Time Series - Exponential Smoothing

In this chapter, we will talk about the techniques involved in exponential smoothing of time series.

Simple Exponential Smoothing

Exponential Smoothing is a technique for smoothing univariate time-series by assigning exponentially decreasing weights to data over a time period.

Mathematically, the value of variable at time ‘t+1’ given value at time t, y_(t+1|t) is defined as −

$$y_{t+1|t}\:=\:\alpha y_{t}\:+\:\alpha\lgroup1 -\alpha\rgroup y_{t-1}\:+\alpha\lgroup1-\alpha\rgroup^{2}\:y_{t-2}\:+\:...+y_{1}$$

where,$0\leq\alpha \leq1$ is the smoothing parameter, and

$y_{1},....,y_{t}$ are previous values of network traffic at times 1, 2, 3, … ,t.

This is a simple method to model a time series with no clear trend or seasonality. But exponential smoothing can also be used for time series with trend and seasonality.

Triple Exponential Smoothing

Triple Exponential Smoothing (TES) or Holt's Winter method, applies exponential smoothing three times - level smoothing $l_{t}$, trend smoothing $b_{t}$, and seasonal smoothing $S_{t}$, with $\alpha$, $\beta^{*}$ and $\gamma$ as smoothing parameters with ‘m’ as the frequency of the seasonality, i.e. the number of seasons in a year.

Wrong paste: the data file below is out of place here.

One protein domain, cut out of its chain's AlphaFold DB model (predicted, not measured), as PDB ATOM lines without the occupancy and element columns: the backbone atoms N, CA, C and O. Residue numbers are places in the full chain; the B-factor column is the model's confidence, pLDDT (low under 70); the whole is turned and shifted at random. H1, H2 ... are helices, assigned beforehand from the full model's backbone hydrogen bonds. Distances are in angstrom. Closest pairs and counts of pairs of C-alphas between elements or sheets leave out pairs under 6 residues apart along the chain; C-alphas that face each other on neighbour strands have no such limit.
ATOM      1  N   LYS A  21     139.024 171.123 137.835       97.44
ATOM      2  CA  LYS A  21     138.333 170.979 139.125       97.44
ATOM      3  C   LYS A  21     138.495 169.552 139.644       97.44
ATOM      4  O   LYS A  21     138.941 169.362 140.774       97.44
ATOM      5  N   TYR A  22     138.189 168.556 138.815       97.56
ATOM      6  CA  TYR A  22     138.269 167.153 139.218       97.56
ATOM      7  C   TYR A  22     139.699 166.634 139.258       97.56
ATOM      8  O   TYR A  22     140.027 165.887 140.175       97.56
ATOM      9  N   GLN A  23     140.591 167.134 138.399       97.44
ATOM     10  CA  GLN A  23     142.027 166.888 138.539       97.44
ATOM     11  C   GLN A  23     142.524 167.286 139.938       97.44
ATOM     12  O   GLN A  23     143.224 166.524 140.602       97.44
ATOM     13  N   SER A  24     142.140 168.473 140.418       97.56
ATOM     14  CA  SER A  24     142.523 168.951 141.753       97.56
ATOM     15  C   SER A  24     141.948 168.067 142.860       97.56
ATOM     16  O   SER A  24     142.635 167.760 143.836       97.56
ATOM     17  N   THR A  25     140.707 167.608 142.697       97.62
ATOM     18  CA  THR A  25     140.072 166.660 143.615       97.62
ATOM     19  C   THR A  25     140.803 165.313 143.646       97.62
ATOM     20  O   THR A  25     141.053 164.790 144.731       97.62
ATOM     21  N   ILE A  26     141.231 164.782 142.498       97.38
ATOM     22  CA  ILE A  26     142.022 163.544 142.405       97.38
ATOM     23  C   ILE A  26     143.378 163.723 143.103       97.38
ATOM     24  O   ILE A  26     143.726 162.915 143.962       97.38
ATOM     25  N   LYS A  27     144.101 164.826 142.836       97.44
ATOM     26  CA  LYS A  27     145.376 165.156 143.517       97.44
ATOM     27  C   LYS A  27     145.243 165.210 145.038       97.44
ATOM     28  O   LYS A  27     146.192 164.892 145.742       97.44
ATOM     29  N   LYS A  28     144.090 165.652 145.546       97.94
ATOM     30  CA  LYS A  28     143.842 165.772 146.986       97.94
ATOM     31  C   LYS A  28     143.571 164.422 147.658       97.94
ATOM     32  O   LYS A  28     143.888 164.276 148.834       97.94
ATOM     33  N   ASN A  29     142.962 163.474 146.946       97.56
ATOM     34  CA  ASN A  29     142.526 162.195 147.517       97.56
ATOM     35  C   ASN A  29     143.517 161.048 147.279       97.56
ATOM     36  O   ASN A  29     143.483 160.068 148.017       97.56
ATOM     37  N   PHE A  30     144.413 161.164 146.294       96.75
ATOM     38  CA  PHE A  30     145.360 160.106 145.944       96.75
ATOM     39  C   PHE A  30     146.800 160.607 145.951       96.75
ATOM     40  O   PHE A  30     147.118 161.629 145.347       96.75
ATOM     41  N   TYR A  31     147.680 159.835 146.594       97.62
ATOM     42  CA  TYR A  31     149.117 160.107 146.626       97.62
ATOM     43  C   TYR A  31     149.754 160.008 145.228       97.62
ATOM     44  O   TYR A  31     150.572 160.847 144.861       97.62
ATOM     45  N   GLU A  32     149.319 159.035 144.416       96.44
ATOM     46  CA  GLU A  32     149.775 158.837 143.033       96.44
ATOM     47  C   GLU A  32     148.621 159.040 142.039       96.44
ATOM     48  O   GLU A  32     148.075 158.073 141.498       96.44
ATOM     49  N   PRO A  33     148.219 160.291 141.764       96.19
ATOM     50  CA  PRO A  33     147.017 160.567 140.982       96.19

According to the nature of the seasonal component, TES has two categories −

• Holt-Winter's Additive Method − When the seasonality is additive in nature.

• Holt-Winter’s Multiplicative Method − When the seasonality is multiplicative in nature.

For non-seasonal time series, we only have trend smoothing and level smoothing, which is called Holt’s Linear Trend Method.

Let’s try applying triple exponential smoothing on our data.

In [316]:

from statsmodels.tsa.holtwinters import ExponentialSmoothing

model = ExponentialSmoothing(train.values, trend= )
model_fit = model.fit()


In [322]:

predictions_ = model_fit.predict(len(test))


In [325]:

plt.plot(test.values)
plt.plot(predictions_[1:1871])


Out[325]:

[<matplotlib.lines.Line2D at 0x1eab00f1cf8>]


Here, we have trained the model once with training set and then we keep on making predictions. A more realistic approach is to re-train the model after one or more time step(s). As we get the prediction for time ‘t+1’ from training data ‘til time ‘t’, the next prediction for time ‘t+2’ can be made using the training data ‘til time ‘t+1’ as the actual value at ‘t+1’ will be known then. This methodology of making predictions for one or more future steps and then re-training the model is called rolling forecast or walk forward validation.